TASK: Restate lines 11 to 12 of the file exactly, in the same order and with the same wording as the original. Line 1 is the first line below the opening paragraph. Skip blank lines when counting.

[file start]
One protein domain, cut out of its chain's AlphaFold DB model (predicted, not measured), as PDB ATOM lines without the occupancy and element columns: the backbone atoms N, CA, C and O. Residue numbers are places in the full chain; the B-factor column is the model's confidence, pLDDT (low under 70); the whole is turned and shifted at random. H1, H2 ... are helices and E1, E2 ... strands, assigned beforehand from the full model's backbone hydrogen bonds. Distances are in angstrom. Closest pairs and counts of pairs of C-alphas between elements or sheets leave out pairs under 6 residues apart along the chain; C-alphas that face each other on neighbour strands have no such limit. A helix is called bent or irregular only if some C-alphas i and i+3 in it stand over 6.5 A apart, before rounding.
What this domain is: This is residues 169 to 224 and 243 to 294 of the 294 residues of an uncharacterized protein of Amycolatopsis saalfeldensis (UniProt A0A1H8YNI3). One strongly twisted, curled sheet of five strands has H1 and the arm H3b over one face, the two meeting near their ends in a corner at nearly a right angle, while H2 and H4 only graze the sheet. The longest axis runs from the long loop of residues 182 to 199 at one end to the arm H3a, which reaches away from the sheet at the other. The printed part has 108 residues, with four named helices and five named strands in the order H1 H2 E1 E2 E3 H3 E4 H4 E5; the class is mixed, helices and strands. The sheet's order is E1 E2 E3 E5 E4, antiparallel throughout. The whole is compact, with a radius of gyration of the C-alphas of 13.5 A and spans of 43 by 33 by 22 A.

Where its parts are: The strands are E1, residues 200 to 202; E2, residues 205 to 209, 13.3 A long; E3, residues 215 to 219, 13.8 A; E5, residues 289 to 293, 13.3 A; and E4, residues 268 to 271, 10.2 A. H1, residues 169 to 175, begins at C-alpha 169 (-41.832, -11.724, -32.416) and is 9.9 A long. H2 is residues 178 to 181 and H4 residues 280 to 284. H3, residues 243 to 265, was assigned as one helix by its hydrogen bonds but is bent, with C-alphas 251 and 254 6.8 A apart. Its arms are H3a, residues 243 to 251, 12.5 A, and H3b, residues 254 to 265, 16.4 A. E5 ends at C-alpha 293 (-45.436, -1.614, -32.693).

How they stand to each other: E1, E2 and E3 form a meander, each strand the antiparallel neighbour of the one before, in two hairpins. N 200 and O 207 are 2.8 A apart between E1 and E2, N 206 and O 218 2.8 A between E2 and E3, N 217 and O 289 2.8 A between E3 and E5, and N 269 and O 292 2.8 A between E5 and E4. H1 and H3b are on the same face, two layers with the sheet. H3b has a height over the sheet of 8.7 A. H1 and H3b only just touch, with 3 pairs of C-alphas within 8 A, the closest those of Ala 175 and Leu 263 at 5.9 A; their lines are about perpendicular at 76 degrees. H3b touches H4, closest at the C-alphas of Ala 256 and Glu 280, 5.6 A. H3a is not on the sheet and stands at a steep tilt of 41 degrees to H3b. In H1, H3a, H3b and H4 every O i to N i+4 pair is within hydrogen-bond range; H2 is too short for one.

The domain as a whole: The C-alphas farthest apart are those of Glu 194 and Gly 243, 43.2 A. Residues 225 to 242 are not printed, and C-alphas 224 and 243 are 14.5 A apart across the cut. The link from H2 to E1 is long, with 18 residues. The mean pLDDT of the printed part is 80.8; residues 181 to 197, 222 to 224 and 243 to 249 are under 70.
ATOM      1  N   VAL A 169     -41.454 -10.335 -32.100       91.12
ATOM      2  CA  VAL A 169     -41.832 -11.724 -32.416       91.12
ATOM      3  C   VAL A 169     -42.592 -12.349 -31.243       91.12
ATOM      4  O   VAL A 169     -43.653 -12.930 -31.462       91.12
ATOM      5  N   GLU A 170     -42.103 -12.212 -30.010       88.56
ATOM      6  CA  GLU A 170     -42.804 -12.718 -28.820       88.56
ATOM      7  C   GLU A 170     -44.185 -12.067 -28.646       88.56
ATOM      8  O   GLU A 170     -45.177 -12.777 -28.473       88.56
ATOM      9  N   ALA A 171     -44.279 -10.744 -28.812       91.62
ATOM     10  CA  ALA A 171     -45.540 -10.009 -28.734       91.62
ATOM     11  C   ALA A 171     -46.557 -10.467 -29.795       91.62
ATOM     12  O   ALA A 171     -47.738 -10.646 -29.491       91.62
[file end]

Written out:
ATOM      7  C   GLU A 170     -44.185 -12.067 -28.646       88.56
ATOM      8  O   GLU A 170     -45.177 -12.777 -28.473       88.56